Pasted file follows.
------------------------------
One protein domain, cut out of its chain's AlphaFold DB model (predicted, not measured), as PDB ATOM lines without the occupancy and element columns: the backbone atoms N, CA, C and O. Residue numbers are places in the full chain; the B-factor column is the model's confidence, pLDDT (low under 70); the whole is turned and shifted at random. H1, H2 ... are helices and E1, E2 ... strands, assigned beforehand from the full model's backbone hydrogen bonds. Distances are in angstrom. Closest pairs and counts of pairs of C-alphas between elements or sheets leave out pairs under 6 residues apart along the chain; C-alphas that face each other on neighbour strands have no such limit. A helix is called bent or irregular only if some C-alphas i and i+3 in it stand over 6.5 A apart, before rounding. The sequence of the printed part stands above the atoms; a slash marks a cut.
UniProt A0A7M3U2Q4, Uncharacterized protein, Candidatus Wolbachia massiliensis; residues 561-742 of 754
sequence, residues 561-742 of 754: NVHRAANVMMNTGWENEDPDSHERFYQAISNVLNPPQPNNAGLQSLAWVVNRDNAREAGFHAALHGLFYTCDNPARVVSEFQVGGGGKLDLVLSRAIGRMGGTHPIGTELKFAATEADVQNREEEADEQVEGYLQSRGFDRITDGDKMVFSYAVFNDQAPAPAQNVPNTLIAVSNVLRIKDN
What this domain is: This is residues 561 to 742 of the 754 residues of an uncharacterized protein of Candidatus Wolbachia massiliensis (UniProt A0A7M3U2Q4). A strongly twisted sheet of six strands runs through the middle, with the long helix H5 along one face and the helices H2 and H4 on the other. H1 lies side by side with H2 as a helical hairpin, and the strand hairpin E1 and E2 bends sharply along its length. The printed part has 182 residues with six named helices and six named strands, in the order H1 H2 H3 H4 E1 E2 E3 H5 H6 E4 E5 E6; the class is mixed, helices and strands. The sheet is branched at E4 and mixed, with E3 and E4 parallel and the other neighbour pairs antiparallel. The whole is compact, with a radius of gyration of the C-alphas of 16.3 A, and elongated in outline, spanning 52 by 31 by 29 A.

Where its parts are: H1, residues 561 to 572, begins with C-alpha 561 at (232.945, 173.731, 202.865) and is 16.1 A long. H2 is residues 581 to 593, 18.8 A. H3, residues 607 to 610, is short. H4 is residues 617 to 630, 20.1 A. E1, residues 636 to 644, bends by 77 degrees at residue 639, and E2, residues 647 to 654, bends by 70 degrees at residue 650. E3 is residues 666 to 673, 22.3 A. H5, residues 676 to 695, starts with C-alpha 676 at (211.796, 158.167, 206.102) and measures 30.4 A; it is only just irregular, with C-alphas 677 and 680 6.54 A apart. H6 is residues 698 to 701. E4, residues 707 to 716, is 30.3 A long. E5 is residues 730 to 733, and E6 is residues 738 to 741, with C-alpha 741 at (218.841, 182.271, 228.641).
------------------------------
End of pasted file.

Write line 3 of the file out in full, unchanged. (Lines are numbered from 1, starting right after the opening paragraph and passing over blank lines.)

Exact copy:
What this domain is: This is residues 561 to 742 of the 754 residues of an uncharacterized protein of Candidatus Wolbachia massiliensis (UniProt A0A7M3U2Q4). A strongly twisted sheet of six strands runs through the middle, with the long helix H5 along one face and the helices H2 and H4 on the other. H1 lies side by side with H2 as a helical hairpin, and the strand hairpin E1 and E2 bends sharply along its length. The printed part has 182 residues with six named helices and six named strands, in the order H1 H2 H3 H4 E1 E2 E3 H5 H6 E4 E5 E6; the class is mixed, helices and strands. The sheet is branched at E4 and mixed, with E3 and E4 parallel and the other neighbour pairs antiparallel. The whole is compact, with a radius of gyration of the C-alphas of 16.3 A, and elongated in outline, spanning 52 by 31 by 29 A.